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Expert opinion

Has fintech become banking's new Legoland?

Monday 15 July 2019 | 07:00 AM CET

Sandra Schriek of Ginger explains the differences between banks, issuers, acquirers, and PSPs, as well as PaaS and BaaS providers, that offer payment services to end users

Who does what?

Banks, issuers, acquirers and PSPs play a regulated role in payment transactions. They offer payment services to end users: business and private account holders and to companies that receive payments such as retailers, government, hospitality, and utilities. Typical differences between these parties that offer payment services to end users include:

  • Banks usually only offer payment services to their own account holders. The other parties, issuers, acquirers, and PSPs originally offer payment services to anyone regardless of at which bank they have an account.

  • PSPs have their origins in offering online payment services, in particular in the aggregated offering of multiple payment methods to ecommerce retailers (one-stop-shop principle). Acquirers have their origins in offering POS payment services to physical stores, while issuers in offering international and/or local credit/debit cards to individuals or companies.

  • Banks originally offer many forms of payment services to private and business account holders and to all companies that receive payments. Think of cash, checks, transfers, and direct debits. Incidentally, not all banks offer payment services to retailers.

PaaS (Payments as a Service) parties can fulfil several roles:

  • Offer payment services to end users as an acquirer or PSP. The role of a bank with corresponding broader banking services to end users is not fulfilled by PaaS parties.

  • Offering IT platform solutions as a solution provider to banks, acquirers, and PSPs and possibly supplemented with managed services: the implementation of one or more operational processes, such as customer onboarding, customer service or fraud handling.

  • Examples of PaaS providers: Ginger, Ixopay, Mesh Payments, ACI Worldwide.

BaaS (Banking as a Service) parties, compared to PaaS parties, focus more on the broader banking services to end users by banks, for example, issuing and managing payment accounts, offering business or private loans and various FX solutions. BaaS can also play several roles:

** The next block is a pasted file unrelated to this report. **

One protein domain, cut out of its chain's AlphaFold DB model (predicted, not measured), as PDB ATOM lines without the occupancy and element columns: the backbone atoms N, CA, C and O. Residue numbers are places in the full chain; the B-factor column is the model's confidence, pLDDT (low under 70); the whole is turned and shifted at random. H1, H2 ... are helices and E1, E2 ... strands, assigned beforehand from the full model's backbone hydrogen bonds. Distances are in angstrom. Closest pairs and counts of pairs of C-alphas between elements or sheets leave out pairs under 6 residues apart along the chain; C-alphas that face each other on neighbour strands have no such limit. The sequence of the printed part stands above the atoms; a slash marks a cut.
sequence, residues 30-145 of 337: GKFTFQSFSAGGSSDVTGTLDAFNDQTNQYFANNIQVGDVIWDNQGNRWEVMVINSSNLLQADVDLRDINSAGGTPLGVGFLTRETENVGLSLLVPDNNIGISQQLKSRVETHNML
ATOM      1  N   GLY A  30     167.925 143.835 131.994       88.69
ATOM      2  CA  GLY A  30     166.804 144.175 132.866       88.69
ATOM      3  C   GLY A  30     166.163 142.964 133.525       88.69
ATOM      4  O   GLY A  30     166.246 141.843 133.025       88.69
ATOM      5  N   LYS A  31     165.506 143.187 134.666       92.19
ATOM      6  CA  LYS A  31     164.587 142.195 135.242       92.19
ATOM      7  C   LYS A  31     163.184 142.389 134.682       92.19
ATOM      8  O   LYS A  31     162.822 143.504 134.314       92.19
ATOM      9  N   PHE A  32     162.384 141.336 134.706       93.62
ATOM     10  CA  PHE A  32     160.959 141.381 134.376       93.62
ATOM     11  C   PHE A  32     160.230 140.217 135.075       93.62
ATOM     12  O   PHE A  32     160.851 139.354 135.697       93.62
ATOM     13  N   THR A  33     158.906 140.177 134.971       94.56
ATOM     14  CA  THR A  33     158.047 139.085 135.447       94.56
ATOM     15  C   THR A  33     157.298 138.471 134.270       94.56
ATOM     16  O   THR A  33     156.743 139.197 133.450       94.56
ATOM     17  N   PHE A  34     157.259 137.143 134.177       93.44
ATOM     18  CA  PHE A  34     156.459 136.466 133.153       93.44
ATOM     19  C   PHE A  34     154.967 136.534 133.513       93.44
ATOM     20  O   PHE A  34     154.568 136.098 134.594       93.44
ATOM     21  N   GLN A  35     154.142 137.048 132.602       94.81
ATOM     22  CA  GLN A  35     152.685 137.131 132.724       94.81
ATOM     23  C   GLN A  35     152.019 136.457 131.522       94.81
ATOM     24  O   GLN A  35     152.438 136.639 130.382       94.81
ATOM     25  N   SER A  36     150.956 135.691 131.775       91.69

• as a bank, acquirer or PSP, offering payment services to end users;

  • as a solution provider to banks, acquirers and PSPs, offering IT Platform solutions and possibly supplemented with managed services;

  • examples of BaaS providers: Banking Circle, Banking Blocks, Railsbank, Onpex, Five-Degrees, Synapse.

Layered structure of offerings

Which shifts are visible?

Due to new technology, new regulations and new providers, all banking value chains, such as payment transactions, loans, investments and mortgages, are changing. In particular, the changes in the value chain of payment transactions are going fast.

Due to the rise of PaaS and BaaS Providers, it is now possible for everyone in the value chain to move up the chain, cut out parties between them or fulfil multiple roles in the chain at the same time.

The Paas and BaaS parties have, as it were, created a Legoland with all kinds of modular payment and banking services that can be put together quickly and easily in various ways. This allows everyone in the chain to explore new roles, put together new services and try out existing or new customer target groups and/or new eco-systems.